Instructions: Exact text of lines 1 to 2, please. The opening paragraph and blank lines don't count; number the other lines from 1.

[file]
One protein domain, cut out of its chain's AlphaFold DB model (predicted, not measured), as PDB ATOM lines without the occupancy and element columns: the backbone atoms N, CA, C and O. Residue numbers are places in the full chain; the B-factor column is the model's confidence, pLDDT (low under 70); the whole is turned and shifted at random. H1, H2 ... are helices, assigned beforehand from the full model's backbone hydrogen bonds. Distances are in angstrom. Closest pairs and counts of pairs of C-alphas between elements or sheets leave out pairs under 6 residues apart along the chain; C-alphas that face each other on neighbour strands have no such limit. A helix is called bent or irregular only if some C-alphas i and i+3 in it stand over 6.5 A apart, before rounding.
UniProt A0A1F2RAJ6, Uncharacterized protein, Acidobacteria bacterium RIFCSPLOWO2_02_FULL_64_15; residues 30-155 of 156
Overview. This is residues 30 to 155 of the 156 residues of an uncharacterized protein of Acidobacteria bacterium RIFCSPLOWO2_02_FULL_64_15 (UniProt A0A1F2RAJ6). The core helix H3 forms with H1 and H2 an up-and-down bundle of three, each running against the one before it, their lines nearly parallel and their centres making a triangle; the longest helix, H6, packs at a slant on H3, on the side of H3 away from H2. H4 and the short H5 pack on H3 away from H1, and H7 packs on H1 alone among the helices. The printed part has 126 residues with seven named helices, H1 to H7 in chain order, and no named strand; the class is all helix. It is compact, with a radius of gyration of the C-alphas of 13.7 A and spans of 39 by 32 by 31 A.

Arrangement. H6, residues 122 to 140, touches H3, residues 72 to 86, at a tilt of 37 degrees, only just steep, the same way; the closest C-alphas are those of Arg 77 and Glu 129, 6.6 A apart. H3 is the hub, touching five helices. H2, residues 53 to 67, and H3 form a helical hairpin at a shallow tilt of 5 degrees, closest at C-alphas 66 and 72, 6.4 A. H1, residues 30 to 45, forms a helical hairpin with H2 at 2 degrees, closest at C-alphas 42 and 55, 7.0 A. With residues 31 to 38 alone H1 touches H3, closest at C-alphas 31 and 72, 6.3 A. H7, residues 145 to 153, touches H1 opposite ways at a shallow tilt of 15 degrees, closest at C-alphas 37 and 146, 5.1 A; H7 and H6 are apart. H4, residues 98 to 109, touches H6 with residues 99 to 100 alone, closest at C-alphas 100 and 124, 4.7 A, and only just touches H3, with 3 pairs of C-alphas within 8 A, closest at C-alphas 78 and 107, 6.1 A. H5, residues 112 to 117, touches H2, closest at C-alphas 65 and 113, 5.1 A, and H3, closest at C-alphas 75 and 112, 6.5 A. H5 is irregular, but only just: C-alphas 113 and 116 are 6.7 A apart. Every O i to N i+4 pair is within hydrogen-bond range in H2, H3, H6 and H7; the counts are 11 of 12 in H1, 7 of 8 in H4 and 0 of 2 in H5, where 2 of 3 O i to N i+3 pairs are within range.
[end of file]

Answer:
UniProt A0A1F2RAJ6, Uncharacterized protein, Acidobacteria bacterium RIFCSPLOWO2_02_FULL_64_15; residues 30-155 of 156
Overview. This is residues 30 to 155 of the 156 residues of an uncharacterized protein of Acidobacteria bacterium RIFCSPLOWO2_02_FULL_64_15 (UniProt A0A1F2RAJ6). The core helix H3 forms with H1 and H2 an up-and-down bundle of three, each running against the one before it, their lines nearly parallel and their centres making a triangle; the longest helix, H6, packs at a slant on H3, on the side of H3 away from H2. H4 and the short H5 pack on H3 away from H1, and H7 packs on H1 alone among the helices. The printed part has 126 residues with seven named helices, H1 to H7 in chain order, and no named strand; the class is all helix. It is compact, with a radius of gyration of the C-alphas of 13.7 A and spans of 39 by 32 by 31 A.